The evening began at 5 p.m. with a flag raising
ceremony. The flagpole, now located near Fifth Street is the same
flagpole used by Jefferson School. It had been taken down during
construction and got a makeover of its own.
Then Wednesday evening, while the American Legion
Color Guard stood at attention and a bugler played, the flag was
raised for the first time by Chief Paul Adams with assistance from
two officers including assistant chief Matt Vlahovich.
Afterward there was an invitation only tour of the building. Those
in attendance for that tour included Lincoln city officials
including the seven sitting aldermen, Mayor Seth Goodman, the city
clerk and treasurer, Lincoln police officers and their families,
former Mayor Marty Neitzel and former Ward 2 Alderwoman Kathy Horn
and their guests, and other valued community leaders.
At 6 p.m. everyone went outside to the front of the building for the
ribbon cutting ceremony. The ceremony was led by the LDN Ribbon Cut
Crew with Nila Smith serving as emcee, and Karen Hargis and Roy
Logan holding the ribbon and assisting in getting the group together
for the photo opportunities.
Smith welcomed everyone and thanked all for coming out and showing
support for the new station. She noted that there is currently a
very popular slogan or mantra that says “If you can dream it, you
can achieve it.” Smith said that the new Lincoln police station was
the epitome of that mantra as so many had shared their vision, their
dream and then had worked so hard to achieve it.
Guests standing behind the ribbon were acknowledged including
representatives from Congressman Darin LaHood’s office - Hal Smith
and Reagan Tibbs. It was noted by Smith that Tibbs is a Logan County
native who also has a big dream of entering into a political career.
At the conclusion of his first year of college Tibbs attained a
position as an intern in the LaHood office, a great first step to
achieving his career goal. It was also noted that Reagan is the
nephew of Chief Paul Adams and wife Kari.
Also in the crowd was State Representative Tim
Butler. Both Smith and Butler spoke briefly, congratulating the city
of a big accomplishment.
Chief Adams was the next to speak. He spoke about how
the work to accomplish this goal had been supported by the city and
he talked about the people who had been involved from former Mayors
Keith Snyder and Marty Neitzel to former City Administrator Clay
Johnson, former Alderwoman Kathy Horn, and former Police Chief Ken
He noted that at the old station, it was not the best environment
for the officers to do their work. He said with this new structure,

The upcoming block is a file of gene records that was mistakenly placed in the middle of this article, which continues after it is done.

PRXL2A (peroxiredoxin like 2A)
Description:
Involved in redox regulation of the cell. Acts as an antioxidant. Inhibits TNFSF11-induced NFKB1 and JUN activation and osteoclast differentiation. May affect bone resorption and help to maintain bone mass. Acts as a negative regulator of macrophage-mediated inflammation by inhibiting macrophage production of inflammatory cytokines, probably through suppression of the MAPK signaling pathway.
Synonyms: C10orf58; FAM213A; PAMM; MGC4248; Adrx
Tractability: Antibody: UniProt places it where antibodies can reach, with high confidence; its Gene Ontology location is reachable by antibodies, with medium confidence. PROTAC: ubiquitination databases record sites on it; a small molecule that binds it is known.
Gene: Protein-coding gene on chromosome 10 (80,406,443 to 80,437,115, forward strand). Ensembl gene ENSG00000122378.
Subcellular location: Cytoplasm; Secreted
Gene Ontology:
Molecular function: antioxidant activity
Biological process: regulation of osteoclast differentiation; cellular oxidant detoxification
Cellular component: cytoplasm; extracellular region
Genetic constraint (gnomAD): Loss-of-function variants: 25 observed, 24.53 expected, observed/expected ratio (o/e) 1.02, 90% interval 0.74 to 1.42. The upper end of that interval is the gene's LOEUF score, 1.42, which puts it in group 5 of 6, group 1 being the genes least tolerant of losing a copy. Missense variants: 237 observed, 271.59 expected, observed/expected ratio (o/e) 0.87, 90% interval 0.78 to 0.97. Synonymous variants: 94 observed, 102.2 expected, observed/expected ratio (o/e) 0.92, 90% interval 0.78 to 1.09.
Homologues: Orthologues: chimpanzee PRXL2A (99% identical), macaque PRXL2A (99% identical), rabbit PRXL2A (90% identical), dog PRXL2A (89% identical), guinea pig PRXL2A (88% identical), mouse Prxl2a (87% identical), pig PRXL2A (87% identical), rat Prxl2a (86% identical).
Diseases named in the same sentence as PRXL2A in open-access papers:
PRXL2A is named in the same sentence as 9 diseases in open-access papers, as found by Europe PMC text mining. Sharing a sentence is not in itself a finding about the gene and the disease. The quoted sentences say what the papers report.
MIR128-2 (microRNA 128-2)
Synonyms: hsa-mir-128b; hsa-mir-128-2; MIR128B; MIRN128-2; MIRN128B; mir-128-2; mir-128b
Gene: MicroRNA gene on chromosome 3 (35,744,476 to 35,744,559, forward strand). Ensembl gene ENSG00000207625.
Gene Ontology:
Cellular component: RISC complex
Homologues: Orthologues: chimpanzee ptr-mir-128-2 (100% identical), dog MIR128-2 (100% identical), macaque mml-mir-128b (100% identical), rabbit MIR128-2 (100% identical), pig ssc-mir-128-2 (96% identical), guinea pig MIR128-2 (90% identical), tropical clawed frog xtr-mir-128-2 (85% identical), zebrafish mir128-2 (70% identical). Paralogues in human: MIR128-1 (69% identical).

the officers have a safe environment and a place with plenty of
space to do their job effectively.
Adams acknowledge the great work done by FMG Architects to transform
a school building into a really well balanced, working police
station. He also spoke about the primary contractor P.J. Hoerr, Inc.
Adams concluded talking about how much he appreciated his team of
officers, and how they had dedicated themselves to this project. He
also voiced deep gratitude to his family, his wife and kids, saying
that this project had involved sacrifice on their part as it had
consumed a lot of his time and had taken away from his family, but
they had supported him, they had stood with him and were today on
hand to celebrate with him.
Mayor Goodman was the next person to speak but he immediately said
he would like to first yield to former Mayor Neitzel and Alderwoman
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Neitzel began, saying that much talk had been about
the building itself, but she wanted to acknowledge what the new
station meant to the community. She said that as a long-time
supporter of this community and supporter of economic development,
this new facility sent a message to those who are looking to come
into Lincoln for their business or to make the town their home. She
said that it speaks to the quality of police protection in the city
and would make a positive impression.
Neitzel said, “I am so happy that this was done in my lifetime!”
Horn began by saying that she was just delighted that
the new police station was in the city’s Ward 2. She noted that the
station is now in the center of the city, with easy access to the
entire town via Fifth Street.
Goodman spoke last, saying that he deserved the least
amount of credit for this new facility because as mayor, he came
into office when the project was well underway, and can only say
that he was here to see it finished. He added that what he would do
is say "Thank you!" to Paul Adams and the officers of the
department. He said that he understood the enormous effort these
people had put into this project and that it had taken a tremendous
amount of their time.
After the ribbon cutting, the public was invited
inside for a tour of certain areas of the building. Food was
provided by Flossie and Delzena’s in Lincoln and the large training
room was used as a social area for guests to enjoy their
refreshments and visit.
Inside the front door there are two plaques, one
commemorating the new police station and the other remembering the
former life of the building. As Jefferson School, the building
served the community well and many a child received his or her
elementary education inside those walls.
The plaque is a remembrance that the first
half-century of the life of the building was important and the new
plaque is a testament that the retired school building now has a new
a very valuable purpose in the community.